Quantum Physics and Reality
All modern cosmological theories also rely on quantum mechanics, which describes the behavior of atomic and subatomic particles. Quantum physics is fundamentally different from classical, Newtonian physics. Classical physics describes…

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Galaxy
Since the XVII century, the most important goal of astronomers has been the study of the Milky Way - this giant collection of stars that Galileo saw through his telescope.…

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Saturn
Saturn is the second largest among the planets of the solar system. Its equatorial diameter is only slightly smaller than that of Jupiter, but Saturn is more than three times…

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Achievements in space exploration

Many thousands of years ago, looking at the night sky, a man dreamed of flying to the stars. Billions of shimmering night luminaries made him carry away the thought into the boundless distances of the Universe, awakened the imagination, forced him to think about the secrets of the universe. Centuries passed, man gained ever greater power over nature, but the dream of flying to the stars remained as unrealizable as thousands of years ago. Legends and myths of all nations are full of stories about flying to the moon, the sun and the stars. The means for such flights offered by the folk fantasy were primitive: a chariot drawn by eagles, wings attached to the hands of a person.

In the 19th century, a fantastic story appeared by the writer Jules Verne “From a cannon to the moon”. The Continue reading

Big Big Bang Challenges

Upon careful consideration, the cosmological theory of the origin and structure of the universe begins to crack at the seams.

Take a look at the starry night sky. How did all these countless stars and planets come about? Most modern scientists are likely to answer this question by referring to one version of the Big Bang theory. In accordance with this theory, at first all the matter of the Universe was concentrated at one point and heated to a very high temperature. At some point in time, an explosion of terrifying force occurred. In an expanding cloud of superheated subatomic particles, atoms, stars, galaxies, planets gradually began to Continue reading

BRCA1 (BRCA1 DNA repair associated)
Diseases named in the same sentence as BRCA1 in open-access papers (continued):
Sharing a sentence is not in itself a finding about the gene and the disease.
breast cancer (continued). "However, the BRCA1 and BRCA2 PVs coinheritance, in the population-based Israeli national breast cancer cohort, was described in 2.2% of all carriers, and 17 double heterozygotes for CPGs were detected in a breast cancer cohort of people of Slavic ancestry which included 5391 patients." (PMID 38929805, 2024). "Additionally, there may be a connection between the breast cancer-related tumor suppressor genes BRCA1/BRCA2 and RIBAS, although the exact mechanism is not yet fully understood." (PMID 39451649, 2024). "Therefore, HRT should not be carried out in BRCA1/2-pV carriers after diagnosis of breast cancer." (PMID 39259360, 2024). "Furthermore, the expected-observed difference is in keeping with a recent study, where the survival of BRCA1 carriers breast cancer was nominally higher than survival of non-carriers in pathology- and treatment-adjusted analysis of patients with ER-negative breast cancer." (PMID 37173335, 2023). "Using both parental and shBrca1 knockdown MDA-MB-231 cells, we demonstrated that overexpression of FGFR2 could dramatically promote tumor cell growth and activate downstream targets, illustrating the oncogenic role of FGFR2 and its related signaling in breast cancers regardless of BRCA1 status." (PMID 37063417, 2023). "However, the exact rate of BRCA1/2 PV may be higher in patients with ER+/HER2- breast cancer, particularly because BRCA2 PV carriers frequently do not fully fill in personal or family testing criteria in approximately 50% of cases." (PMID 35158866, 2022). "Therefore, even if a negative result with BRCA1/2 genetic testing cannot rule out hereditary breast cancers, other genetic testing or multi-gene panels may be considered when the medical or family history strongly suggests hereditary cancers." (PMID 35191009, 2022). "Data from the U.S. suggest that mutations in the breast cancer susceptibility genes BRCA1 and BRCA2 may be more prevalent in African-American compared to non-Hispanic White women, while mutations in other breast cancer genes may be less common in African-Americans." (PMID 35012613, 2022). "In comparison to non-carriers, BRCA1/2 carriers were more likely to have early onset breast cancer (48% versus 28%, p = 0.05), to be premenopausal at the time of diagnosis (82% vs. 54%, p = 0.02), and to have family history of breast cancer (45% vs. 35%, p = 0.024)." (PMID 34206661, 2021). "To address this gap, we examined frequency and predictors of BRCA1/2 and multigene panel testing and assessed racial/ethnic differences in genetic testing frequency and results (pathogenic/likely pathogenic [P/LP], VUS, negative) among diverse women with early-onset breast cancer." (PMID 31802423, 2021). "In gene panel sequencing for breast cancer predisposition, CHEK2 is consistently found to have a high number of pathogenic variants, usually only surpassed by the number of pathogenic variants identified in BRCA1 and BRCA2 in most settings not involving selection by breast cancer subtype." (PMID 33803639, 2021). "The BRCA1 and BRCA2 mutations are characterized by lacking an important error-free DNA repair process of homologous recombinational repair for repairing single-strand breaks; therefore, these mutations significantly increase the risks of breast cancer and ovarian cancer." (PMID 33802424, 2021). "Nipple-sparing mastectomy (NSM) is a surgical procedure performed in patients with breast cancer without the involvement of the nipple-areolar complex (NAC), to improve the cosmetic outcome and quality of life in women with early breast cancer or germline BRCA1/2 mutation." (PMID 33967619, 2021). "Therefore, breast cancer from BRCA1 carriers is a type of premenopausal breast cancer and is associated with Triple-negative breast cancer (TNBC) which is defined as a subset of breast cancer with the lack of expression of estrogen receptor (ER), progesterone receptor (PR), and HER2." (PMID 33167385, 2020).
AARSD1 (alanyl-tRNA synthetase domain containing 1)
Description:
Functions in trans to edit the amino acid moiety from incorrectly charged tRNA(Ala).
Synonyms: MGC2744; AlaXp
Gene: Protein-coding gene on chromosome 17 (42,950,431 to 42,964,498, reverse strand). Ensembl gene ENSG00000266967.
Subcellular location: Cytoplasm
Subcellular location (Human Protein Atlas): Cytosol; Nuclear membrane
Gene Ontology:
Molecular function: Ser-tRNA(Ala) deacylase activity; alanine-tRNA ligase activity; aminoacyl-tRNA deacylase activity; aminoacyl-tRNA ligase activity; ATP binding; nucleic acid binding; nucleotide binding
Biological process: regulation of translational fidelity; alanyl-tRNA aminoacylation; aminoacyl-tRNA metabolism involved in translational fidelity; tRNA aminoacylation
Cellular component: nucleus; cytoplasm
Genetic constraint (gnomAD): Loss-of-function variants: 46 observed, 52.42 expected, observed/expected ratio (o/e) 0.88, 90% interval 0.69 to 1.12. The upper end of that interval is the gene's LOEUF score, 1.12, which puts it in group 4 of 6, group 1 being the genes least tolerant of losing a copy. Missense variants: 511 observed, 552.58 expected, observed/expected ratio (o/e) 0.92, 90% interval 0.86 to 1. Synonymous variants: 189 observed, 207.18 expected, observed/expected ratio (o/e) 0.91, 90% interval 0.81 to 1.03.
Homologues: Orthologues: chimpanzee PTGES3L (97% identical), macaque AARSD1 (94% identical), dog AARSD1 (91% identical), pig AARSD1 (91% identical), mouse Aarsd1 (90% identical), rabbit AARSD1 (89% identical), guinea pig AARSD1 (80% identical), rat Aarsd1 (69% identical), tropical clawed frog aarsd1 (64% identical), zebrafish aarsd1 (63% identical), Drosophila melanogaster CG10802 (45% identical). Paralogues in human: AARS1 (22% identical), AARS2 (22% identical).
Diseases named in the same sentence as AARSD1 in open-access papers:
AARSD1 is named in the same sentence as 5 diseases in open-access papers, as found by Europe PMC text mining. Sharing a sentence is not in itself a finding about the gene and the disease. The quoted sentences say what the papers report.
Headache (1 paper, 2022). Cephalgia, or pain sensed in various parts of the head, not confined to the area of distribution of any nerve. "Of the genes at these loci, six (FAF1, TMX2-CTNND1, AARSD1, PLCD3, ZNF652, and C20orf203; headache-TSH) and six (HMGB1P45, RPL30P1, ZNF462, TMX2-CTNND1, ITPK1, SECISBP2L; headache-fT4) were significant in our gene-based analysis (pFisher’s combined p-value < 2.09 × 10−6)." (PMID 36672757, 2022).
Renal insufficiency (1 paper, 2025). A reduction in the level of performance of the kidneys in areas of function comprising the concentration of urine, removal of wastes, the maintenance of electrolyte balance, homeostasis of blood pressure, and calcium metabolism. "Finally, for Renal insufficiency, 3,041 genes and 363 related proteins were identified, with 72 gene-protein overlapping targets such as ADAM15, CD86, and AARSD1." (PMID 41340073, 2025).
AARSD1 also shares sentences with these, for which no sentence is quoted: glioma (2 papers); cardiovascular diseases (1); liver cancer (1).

Giant planets

Jupiter, the fifth largest in the distance from the Sun and the largest planet in the Solar System, is 5.2 times farther from the Sun than the Earth, and spends almost 12 years in orbit. The equatorial diameter of Jupiter is 142,600 km (11 times the diameter of the Earth). The rotation period of Jupiter is the shortest of all the planets – 9h 50 min 30s at the equator and 9h 55min 40s in the middle latitudes. Thus, Jupiter, like the sun, does not rotate like a solid – the rotation speed is not the same at different latitudes. Due to the fast rotation, this planet has a strong compression at the poles. The mass of Jupiter is equal to 318 Earth masses. The average density is 1.33 g / cm3, which is close to the density of the Sun. The axis of Continue reading

Asteroids
The fact that in the solar system between the orbits of Mars and Jupiter numerous small bodies move, the largest of which are only stone blocks in comparison with the…

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Planet formation
Let us return to the satellites of our Sun, to those fragments of the nebula that broke away from the central clot under the action of centrifugal force and began…

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Giant planets
Jupiter, the fifth largest in the distance from the Sun and the largest planet in the Solar System, is 5.2 times farther from the Sun than the Earth, and spends…

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Moon surface
The main types of geological structures on the moon are continents and seas. The dark sea surface occupies more of the visible side of the moon, and is practically absent…

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